Will Warburton by George Gissing
Just a year since the day when Allchin's band played at the first floor windows above Jollyman's new grocery stores.
From the very beginning, business promised well. He and his assistant had plenty of work; there was little time for meditation; when not serving customers, he was busy with practical details of grocerdom, often such as he had not foreseen, matters which called for all his energy and ingenuity. A gratifying aspect of the life was that, day by day, he handled his returns in solid cash. Jollyman's gave no credit; all goods had to be paid for on purchase or delivery; and to turn out the till when the shop had closed--to make piles of silver and mountains of copper, with a few pieces of gold beside them--put a cheering end to the day's labour. Warburton found himself clinking handfuls of coin, pleased with the sound. Only at the end of the first three months, the close of the year, did he perceive that much less than he had hoped of the cash taken could be reckoned as clear profit. He had much to learn in the cunning of retail trade, and it was a kind of study that went sorely against the grain with him. Happily, at Christmas time came Norbert Franks (whom Will had decided not to take into his confidence) and paid his debt of a hundred and twenty pounds. This set things right for the moment. Will was able to pay a three-and-a-half per cent. dividend to his mother and sister, and to fare ahead hopefully.
He would rather not have gone down to The Haws that Christmastide, but feared that his failure to do so might seem strange. The needful prevarication cost him so many pangs that he came very near to confessing the truth; he probably would have done so, had not his mother been ailing, and, it seemed to him, little able to bear the shock of such a disclosure. So the honest deception went on. Will was supposed to be managing a London branch of the Applegarth business. Great expenditure on advertising had to account for the smallness of the dividend at first. No one less likely than the ladies at The Haws to make trouble in such a matter. They had what sufficed to them, and were content with it. Thinking over this in shame-faced solitude, Warburton felt a glow of proud thankfulness that his mother and sister were so unlike the vulgar average of mankind--that rapacious multitude, whom nothing animates but a chance of gain, with whom nothing weighs but a commercial argument. A new tenderness stirred within him, and resolutely he stamped under foot the impulses of self-esteem, of self-indulgence, which made his life hard to bear.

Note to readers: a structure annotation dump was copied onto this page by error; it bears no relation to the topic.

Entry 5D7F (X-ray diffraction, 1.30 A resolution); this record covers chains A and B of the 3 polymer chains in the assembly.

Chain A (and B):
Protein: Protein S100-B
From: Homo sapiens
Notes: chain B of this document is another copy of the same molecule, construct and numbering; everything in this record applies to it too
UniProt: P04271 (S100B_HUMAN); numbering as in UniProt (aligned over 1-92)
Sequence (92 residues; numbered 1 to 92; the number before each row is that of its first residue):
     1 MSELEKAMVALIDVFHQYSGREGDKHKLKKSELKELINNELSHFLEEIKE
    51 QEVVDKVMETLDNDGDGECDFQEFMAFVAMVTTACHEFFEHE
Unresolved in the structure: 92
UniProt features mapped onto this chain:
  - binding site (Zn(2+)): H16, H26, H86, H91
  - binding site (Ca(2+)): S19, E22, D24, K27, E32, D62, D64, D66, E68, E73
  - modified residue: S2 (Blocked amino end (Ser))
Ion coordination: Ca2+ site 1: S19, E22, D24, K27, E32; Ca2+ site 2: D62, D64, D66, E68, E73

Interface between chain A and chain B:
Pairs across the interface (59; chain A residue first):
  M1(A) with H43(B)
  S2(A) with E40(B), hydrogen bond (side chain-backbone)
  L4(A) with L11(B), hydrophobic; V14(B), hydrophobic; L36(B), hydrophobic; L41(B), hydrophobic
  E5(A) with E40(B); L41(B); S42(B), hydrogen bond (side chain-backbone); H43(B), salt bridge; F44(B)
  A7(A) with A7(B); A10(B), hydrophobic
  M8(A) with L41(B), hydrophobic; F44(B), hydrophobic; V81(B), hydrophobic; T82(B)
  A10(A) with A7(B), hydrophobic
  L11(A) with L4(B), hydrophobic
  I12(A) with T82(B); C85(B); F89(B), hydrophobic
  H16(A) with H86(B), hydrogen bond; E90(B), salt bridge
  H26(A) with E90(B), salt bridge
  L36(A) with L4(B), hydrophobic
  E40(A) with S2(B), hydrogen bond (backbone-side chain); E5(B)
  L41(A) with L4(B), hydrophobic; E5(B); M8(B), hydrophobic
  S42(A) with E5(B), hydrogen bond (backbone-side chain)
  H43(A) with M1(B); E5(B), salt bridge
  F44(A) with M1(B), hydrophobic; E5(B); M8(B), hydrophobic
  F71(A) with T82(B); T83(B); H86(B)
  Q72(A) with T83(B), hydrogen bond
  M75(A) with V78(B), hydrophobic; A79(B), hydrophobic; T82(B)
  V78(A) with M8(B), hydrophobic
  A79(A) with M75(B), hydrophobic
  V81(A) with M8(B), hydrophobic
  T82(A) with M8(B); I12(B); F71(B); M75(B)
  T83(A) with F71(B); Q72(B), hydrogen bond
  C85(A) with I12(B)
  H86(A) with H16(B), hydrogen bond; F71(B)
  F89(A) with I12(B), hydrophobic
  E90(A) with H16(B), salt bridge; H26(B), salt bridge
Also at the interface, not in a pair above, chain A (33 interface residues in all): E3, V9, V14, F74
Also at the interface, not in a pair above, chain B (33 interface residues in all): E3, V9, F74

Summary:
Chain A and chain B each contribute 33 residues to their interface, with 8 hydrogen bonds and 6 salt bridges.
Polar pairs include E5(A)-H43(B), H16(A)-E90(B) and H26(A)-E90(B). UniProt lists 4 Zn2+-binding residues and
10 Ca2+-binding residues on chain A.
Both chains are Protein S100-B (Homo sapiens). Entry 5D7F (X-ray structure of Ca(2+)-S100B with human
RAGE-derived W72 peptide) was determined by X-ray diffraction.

It was with a hard satisfaction that he returned to the shop, and found all going on in the usual way, Allchin grinning a hearty welcome as he weighed out sugar. Will's sister talked of the scents of her garden, how they refreshed and inspirited her to him, the odour of the shop--new-roasted coffee predominated to-day--had its invigorating effect; it meant money, and money meant life, the peaceful, fruitful life of those dear to him. He scarcely gave himself time to eat dinner, laid for him, as usual, by Mrs. Allchin, in the sitting-room behind the shop; so eager was he to get on his apron, and return to profitable labour.
At first, he had endured a good deal of physical fatigue. Standing for so many hours a day wearied him much more than walking would have done, and with bodily exhaustion came at times a lowness of spirits such as he had never felt. His resource against this misery was conversation with Allchin. In Allchin he had a henchman whose sturdy optimism and gross common sense were of the utmost value. The brawny assistant, having speedily found a lodger according to the agreement, saw himself in clover, and determined that, if he could help it, his fortunes should never again suffer eclipse. He and his wife felt a reasonable gratitude to the founder of their prosperity --whom, by the bye, they invariably spoke of as "Mr. Jollyman"-- and did their best to smooth for him the unfamiliar path he was treading.